Sources : Quail
Pliny the Elder [1st century CE] (Natural History, Book 10, 33): Though quails prefer to remain on the ground, though they arrive on migration by flying. They are sometimes a danger to sailors; arriving near land at night, they land on the sails of ships and cause them to sink. As protection against hawks quails try to obtain an escort of other birds, including the tongue-bird (glottis), eared owl (otus) and ortolan (cychramus). When they fly they prefer a north wind to carry them, since they are weak and become tired; this fatigue is why they give a mournful cry while flying. If they encounter a wind blowing against them, quails pick up small stones or fill their throats with sand to serve as ballast. Quails like to eat poison seeds; for this reason quails are not eaten. This bird is the only creature other than man to have epilepsy, so as a charm against the illness it is customary to spit at the sight of the bird.
Gaius Julius Solinus [3rd century CE] (De mirabilibus mundi / Polyhistor, Chapter 11.20): On this island [Crete], quails were first seen. The Greeks call them “ortygae”. These birds are thought to be appointed to the guardianship of Latona. They are not seen in all seasons: they arrive when summer is drawing to a close. When they cross the sea, they put off making an effort through fear of a longer journey; they nourish their strength through slowness of movement.  When they can clearly see the land, they gather in large flocks and move more vigourously. Their haste often brings destruction upon sailors. At night, the birds rend ships’ sails, and weigh down the folds of sailcloth, so the ships become unbalanced. Quails never fly on the south wind, for they fear the strength of this swollen breeze. They commonly commit themselves to the northern breezes, as they are stronger and drier. Thus they are better able to carry the quails’ bodies, which are somewhat fat, and, because of this, slow.  The bird who leads the flock is called “ortygometra”. When he approaches the land, he is seized by a watching hawk; as a result, the work becomes universal. Having stirred up a leader of another kind, the quails escape the first danger.  Their favourite food is the seeds of poisonous plants. For this reason, the tables of wise men spurn them. This is the only animal except man to suffer from the falling sickness. - [Arwen Apps translation, 2011]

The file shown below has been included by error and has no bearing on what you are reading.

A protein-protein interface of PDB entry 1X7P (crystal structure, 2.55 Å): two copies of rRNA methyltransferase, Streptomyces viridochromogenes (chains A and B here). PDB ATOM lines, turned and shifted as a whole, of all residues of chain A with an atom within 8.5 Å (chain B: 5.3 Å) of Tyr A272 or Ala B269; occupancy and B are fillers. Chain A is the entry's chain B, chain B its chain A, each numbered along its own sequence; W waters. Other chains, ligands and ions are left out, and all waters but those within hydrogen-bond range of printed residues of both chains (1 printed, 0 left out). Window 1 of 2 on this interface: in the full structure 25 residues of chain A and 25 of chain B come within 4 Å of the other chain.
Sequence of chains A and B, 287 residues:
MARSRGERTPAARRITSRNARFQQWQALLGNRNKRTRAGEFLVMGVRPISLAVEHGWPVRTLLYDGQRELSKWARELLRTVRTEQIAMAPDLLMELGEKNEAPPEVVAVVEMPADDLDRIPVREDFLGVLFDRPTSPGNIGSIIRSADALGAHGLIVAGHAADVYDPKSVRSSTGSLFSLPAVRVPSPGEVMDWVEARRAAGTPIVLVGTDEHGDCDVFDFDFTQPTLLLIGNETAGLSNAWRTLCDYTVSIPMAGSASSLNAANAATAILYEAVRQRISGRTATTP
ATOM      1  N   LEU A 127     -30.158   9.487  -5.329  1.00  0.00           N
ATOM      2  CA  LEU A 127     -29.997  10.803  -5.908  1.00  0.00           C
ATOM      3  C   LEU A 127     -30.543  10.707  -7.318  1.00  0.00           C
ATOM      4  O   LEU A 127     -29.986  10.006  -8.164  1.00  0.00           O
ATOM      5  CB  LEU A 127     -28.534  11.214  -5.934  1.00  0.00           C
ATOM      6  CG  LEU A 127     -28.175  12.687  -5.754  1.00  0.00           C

Isidore of Seville [7th century CE] (Etymologies, Book 12, 7:64-65): The quail (coturnices) is named from the sound of its voice. The Greeks, having first seen them on the island of Ortygia, call them ortugai. They cross the sea at a fixed time. The leader of the flock is called ortygometra). The hawk sees the leader coming toward land and seizes it, so they try to get an escort of a different kind of bird to avoid being first to land. They like to eat poison seed, so the ancients said they could not be eaten. This bird is the only animal besides humans to suffer from "falling sickness".